What is your favorite band piece by another composer?
Wow – that’s a tough one. I recently became reacquainted with Illyrian Dances by Woolfenden and have fallen in love with it all over again. I’m also a big fan of David Maslanka’s Song Book for Flute and Wind Ensemble (almost an hour long!)
Do you have one of your own works that you would call your favorite?
One of my personal favorites is a piece for brass ensemble called Ite Missa Est. It’s a four-movement work, about 18 minutes long. As for band pieces, I really am partial to a more recent piece of mine, Journal for a Soldier. It’s extremely emotional – it was inspired by a letter I read from an 8-year-old girl to a soldier overseas. It made me think about my own kids and what it feels like when I’m not able to tuck them in at night. I released all of that emotion into the music itself. I’ve never made it through the piece without tearing up – even in a reading session. And that’s how it should be.
What advice or tips would you give to an aspiring composer?
Write from within. Don’t try to tailor pieces to publishers – just let yourself develop. Otherwise, everyone’s music would sound the same. Get your music played as often as possible, whether in performance or just a reading session. You will learn more from that than almost anything else.
Do you have the opportunity to rehearse and/or conduct your works with various groups and if so, do you enjoy the experience?
Yes, I conduct quite often. I actually enjoy the conducting aspect of things more than the composing process. I feel that conducting is where the music actually happens. I can compose all day long, but no one can hear what is in my head until I get in front of a group of musicians and get them to understand what I was after musically when I was writing. And to have that interaction with the group that is performing is a wonderful experience.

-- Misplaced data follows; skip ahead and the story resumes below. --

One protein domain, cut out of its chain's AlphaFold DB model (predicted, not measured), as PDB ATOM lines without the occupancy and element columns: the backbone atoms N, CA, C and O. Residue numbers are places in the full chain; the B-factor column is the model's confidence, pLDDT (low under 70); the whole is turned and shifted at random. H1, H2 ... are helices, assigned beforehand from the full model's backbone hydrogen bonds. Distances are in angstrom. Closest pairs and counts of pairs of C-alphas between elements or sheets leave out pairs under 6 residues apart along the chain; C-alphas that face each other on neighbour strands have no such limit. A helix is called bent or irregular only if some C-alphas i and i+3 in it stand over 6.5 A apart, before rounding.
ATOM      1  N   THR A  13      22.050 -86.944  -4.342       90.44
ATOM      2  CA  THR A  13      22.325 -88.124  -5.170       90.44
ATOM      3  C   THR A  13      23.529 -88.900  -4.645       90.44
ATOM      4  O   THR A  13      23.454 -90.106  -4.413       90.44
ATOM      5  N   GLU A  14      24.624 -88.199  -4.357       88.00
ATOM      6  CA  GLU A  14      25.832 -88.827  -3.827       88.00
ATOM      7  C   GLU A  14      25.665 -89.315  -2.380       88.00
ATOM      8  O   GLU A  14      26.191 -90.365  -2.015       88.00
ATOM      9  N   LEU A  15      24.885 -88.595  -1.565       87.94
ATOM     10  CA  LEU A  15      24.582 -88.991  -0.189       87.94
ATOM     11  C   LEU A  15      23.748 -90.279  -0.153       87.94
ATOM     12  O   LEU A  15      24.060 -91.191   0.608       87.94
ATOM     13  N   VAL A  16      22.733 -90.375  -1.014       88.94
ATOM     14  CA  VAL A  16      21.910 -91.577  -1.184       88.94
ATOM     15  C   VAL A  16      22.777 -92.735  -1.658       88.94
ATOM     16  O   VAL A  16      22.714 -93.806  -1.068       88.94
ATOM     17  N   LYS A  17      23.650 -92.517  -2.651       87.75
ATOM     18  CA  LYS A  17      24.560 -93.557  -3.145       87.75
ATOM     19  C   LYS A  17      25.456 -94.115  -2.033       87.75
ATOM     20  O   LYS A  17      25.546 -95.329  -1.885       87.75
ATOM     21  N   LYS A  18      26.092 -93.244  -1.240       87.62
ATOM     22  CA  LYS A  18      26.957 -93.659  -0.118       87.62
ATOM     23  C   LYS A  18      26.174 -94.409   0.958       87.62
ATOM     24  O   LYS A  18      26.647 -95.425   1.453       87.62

“Rapid Fire” Questions:
What is on your iPod?
Nickelback, Guns n’ Roses, Sting, Metallica, Linkin Park, Pearl Jam, Matchbox Twenty, and Rush, to name a few…
If not composing or performing, what profession could you envision yourself doing?
I have no answer to that – I can’t envision doing anything else. Music is my life.
What is your favorite composition? (of any composer, in any medium)
Mahler’s Symphony No. 2
Is there anyone, past or present, that, if possible you would like to have the opportunity to meet?
John Williams. He inspired me growing up. He got me into orchestral music and his music got me excited about conducting. I also admire how he conducts and composes both for orchestras and for film.
If you were stranded on a desert island, and could only have the music of one composer, other than yourself, who would that be?
John Adams. His music makes me think. I find it quite listenable yet I never quite know where it is going. It’s extremely compelling and would be great company.
At this point in my life, kids! But when we have a break, I love going to the gym and rock climbing.
Performer or composer?
One of Balmages’ latest compostions, entitled simply Dreaming, is scored for string orchestra and was inspired by an image of his two sons sleeping peacefully at night. You can hear a sample of this latest original on his facebook page.